Many say the track-focussed MX-5 Clubman of 1994 was the highlight of the first generation, with the later 98kW, 1.8-litre engine teamed with an exotic Torsen limited-slip differential and Bilstein suspension all around. No power steering though, so it will save you some gym time.
Why drive it: Its neutral balance and superbly set-up handling simply needs to be experienced by driving aficionados and curious punters alike. Testimony to what a winning formula the MX-5 is, the fourth-generation was released only recently with all indications it too will be a collectable driver’s car for many years to come.
6. Volkswagen Mk5 Golf GTI
When the Mk2 Golf replaced the gorgeous Giorgetto Giugiaro-designed Mk1 of 1976, the bigger and heavier second-generation had a heck of a reputation to live up to. The 16v GTI was the halo car and its superb 113kW/tonne power-to weight ratio would only be matched three generations later by the Mk5 GTI, which arrived here in 2005.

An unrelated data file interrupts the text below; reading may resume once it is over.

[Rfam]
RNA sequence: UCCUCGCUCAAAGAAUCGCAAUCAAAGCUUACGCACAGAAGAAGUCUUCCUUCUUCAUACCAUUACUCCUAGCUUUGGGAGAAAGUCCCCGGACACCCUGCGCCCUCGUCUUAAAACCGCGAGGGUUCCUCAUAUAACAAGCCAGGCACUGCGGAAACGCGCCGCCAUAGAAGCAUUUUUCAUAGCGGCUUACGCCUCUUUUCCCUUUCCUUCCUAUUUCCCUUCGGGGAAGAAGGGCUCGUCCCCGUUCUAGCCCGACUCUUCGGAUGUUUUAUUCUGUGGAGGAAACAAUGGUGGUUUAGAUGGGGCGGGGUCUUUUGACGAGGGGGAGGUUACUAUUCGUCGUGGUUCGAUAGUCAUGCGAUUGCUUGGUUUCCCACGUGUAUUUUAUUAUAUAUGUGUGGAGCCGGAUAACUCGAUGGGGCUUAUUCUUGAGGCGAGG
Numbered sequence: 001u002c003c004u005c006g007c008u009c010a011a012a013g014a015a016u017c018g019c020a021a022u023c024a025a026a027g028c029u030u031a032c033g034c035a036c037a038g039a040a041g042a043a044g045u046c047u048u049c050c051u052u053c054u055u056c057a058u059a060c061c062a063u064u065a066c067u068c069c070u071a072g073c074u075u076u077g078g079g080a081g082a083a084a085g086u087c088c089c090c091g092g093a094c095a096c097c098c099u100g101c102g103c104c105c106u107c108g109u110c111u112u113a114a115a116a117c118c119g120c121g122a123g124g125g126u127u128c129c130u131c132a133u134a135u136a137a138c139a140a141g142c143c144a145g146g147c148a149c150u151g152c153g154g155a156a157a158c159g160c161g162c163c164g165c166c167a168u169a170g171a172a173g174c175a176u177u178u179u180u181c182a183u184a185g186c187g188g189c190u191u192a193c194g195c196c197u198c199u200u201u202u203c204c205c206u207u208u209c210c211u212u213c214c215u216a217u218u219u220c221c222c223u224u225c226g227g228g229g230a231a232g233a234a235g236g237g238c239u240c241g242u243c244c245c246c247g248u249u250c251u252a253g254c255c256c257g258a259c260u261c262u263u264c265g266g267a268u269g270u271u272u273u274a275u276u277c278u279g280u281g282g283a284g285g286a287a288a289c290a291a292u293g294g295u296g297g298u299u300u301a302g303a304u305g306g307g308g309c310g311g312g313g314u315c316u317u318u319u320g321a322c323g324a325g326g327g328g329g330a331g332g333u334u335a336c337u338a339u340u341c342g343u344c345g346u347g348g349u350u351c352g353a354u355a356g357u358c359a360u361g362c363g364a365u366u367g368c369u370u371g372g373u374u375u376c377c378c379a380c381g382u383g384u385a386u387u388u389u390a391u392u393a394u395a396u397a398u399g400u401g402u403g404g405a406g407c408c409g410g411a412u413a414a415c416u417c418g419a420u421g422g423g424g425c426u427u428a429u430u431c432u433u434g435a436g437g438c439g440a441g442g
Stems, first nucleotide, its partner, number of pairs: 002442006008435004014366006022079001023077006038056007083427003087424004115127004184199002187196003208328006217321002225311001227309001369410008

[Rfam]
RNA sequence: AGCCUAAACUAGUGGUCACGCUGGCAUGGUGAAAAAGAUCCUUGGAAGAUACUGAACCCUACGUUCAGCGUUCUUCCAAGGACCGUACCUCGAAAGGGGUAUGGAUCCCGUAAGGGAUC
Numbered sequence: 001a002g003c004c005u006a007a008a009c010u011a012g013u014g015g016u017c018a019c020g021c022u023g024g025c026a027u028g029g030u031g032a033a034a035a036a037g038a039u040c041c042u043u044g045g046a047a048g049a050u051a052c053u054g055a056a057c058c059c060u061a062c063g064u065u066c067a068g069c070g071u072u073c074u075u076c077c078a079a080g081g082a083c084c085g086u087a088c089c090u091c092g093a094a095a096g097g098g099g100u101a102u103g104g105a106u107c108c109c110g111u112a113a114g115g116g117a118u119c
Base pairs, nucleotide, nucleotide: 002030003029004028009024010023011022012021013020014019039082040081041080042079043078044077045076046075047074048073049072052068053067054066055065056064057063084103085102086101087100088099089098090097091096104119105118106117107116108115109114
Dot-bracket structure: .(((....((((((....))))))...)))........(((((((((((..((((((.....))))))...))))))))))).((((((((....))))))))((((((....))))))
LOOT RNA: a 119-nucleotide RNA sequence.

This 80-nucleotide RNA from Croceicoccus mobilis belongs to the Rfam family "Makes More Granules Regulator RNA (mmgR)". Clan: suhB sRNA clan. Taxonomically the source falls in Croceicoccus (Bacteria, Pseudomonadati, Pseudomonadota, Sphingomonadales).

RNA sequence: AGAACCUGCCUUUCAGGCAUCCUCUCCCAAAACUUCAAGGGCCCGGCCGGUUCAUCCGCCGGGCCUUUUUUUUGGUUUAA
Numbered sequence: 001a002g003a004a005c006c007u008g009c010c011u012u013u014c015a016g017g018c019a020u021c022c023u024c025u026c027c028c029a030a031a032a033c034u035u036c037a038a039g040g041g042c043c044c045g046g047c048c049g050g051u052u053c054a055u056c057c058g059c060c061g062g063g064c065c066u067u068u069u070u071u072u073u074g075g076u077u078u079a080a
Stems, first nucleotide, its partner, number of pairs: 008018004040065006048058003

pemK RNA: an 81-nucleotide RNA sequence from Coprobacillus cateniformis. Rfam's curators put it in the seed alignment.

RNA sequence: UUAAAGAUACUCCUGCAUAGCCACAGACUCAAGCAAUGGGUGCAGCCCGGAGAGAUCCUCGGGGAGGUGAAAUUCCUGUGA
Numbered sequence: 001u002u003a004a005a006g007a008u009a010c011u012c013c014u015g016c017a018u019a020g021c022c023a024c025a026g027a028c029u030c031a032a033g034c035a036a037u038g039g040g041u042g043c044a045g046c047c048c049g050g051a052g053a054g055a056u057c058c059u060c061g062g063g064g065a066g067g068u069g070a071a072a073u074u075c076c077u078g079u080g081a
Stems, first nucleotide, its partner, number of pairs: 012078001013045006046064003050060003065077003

Unfortunately, Australia only got the 8v Mk2 GTI, so getting behind the wheel of a privately imported 16v is a rarity, making the modern Mk5 interpretation a more realistic proposition.
One of the best handling hot hatches produced at the time, the front-drive 2.0-litre turbo Mk5 Golf GTI made the most of its 147kW, laying down the challenge to WRXs and Type-R Hondas. The best news these days is they can now be had for about the same coin as a basic city runabout.
Why drive it: With the Mk3 and Mk4 GTIs losing the hot-hatch plot, the Mk5 was the long-awaited correction to the bloodline and one not to be missed.
That’s just our top six budget driver’s cars, but other notable mentions include the E36 BMW M3, B5-Series Audi RS4, R32 Nissan Skyline ‘Godzilla’ GT-R, Honda Integra DC2 Type R and the BMW-era Mini John Cooper Works.